“Trying to Get It Right the First Time”

Tim Palmbach
*photo courtesy New Haven Register

Tim Palmbach: The Challenges of Forensic Science  and Assisting Crime Victims

Tim Palmbach is tall in stature…with an equally big heart to match…  His background includes law enforcement as a former Major in the Connecticut State Police, a forensic scientist as Director of Forensic Science at the Henry C. Lee Institute and an Associate Professor at the University of New Haven.  And … in his spare time, he feels obligated to give back to crime victims, assisting with cold cases and/or providing awareness to the general public.

Ladyjustice could feel a common thread throughout the discussion… one of respect.  Tim Palmbach respects crime victims… He respects good science that yields results that cannot be argued.  He respects the judicial process even with its many flaws… Tim respects that there are many shades of gray, many layers to the process and that much of forensic science often is anything but “cut and dried.”  He respects that there is often no clear-cut answers…that there are always multiple avenues to pursue in addition to DNA.  Team work is required with all parties doing their due diligence and hopefully coming together with a plausible scenario.  Above all, he respects competency and training, for that is the only way that victim’s families can have a piece of justice.

To listen to the show, Tim Palmbach Talks Forensics, CLICK HERE

As an associate professor, who mentors students in forensic science, Tim tries to engage students so that they apply theory to real life problems they encounter in law enforcement. If his students succeed in the classroom, he may offer the opportunity to visit a crime scene.  In fact, crime scene reconstruction is his area of expertise.

The “CSI Effect” can wreak havoc on our sensibilities…   As Tim stated, the real truth is that in TV land, investigators always have the correct evidence… scientific analysis always yields positive results, there is always one perpetrator…and there is always a “singular unique theory of the case.”  The real truth is a long way from the 60 minute show, including commercials!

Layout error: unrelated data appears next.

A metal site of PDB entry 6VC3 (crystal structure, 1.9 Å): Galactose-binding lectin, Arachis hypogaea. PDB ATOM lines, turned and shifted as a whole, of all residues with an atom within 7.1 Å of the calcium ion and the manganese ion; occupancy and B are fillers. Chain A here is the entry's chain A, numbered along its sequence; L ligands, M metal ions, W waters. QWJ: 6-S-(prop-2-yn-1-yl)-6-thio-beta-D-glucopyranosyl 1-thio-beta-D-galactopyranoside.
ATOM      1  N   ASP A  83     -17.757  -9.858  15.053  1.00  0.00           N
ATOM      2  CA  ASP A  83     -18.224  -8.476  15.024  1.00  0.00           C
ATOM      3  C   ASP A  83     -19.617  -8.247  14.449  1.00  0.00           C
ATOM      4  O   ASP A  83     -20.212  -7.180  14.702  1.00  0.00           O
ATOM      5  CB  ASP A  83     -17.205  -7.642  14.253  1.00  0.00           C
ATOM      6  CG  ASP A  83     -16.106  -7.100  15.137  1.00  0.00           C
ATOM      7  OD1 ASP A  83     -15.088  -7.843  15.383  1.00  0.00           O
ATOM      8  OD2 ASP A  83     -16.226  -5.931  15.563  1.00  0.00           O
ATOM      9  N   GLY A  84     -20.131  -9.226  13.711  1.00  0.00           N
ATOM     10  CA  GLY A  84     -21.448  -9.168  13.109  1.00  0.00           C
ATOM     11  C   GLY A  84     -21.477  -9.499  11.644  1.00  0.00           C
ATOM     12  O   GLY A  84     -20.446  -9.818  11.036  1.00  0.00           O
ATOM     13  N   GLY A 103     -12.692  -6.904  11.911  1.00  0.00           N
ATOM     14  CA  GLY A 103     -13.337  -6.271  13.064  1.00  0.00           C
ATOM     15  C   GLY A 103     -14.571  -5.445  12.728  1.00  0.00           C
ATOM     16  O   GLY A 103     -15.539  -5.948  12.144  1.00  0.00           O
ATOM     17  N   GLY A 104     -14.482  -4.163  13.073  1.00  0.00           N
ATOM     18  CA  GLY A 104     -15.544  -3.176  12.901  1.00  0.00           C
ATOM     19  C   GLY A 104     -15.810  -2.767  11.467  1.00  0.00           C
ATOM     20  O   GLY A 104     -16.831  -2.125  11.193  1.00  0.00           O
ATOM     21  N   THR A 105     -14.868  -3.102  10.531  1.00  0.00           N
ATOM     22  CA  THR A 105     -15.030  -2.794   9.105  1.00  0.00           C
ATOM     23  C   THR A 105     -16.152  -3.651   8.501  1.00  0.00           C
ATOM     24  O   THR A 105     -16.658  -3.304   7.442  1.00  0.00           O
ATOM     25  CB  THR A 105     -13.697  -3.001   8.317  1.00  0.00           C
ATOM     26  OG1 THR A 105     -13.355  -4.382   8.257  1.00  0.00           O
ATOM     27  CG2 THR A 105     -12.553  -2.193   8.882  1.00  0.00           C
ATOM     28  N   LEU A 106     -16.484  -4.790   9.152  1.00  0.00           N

Tim’s  skills were honed under the tutelage of Dr. Henry C. Lee, known for many qualities…including his keen mind, quick wit, workaholic nature and his generosity to crime victims.  As a three time “retired person” Dr. Lee has ~ 800 open cases at last count.  He is able to keep a “running mental card file” of cases and applicable technologies that could possibly be used on the many cold cases.  At least, he attempts to use such strategies…

Other areas you will learn about when you listen to this show…

  • Tim’s perspective on the Michael Petersen case and the importance of a new trial;
  • How to correctly work a cold case to yield the best outcome;
  • Theories’ concerning what really goes wrong in high-profile cases;
  • Considerations when weighing scientific/physical evidence and circumstantial evidence in the solvability of cases;
  • Possible reasons for cases to stall and become “Cold;”
  • Juries demands and the “CSI effect” – a good or bad thing?
  • Illustrative Example of Forensic Science and law enforcement working together in solving the deaths of 11 street women in Hartford, CT (1998-2000);
  • How good are criminal profiles and when should they be done?
  • Is there an order to every investigation that should be followed?
  • How do you get it right the first time, according to Tim?
  • The “good bad and the ugly” that media creates;
  • Discussion of how a crime scene is contaminated and how it impacts the solvability and status of a case;
  • Is it a good idea for crime victims to call medical examiners asking for assistance regarding data/evidence they may have?
  • Being the “Squeaky wheel”- Example- the New Haven Murder Case  of Penny Serra;
  • Medical Examiners versus Coroners:  How do they impact cases?
  • DNA- The End All Beat All…or a very complex issue? (Don’t lose sight of other aspects of the job…);
  • New Technologies…. Teleforensics- What’s it all about?
  • The cutting edge at the Henry C. Lee Institute;
  • Tim’s words of advice to crime victims


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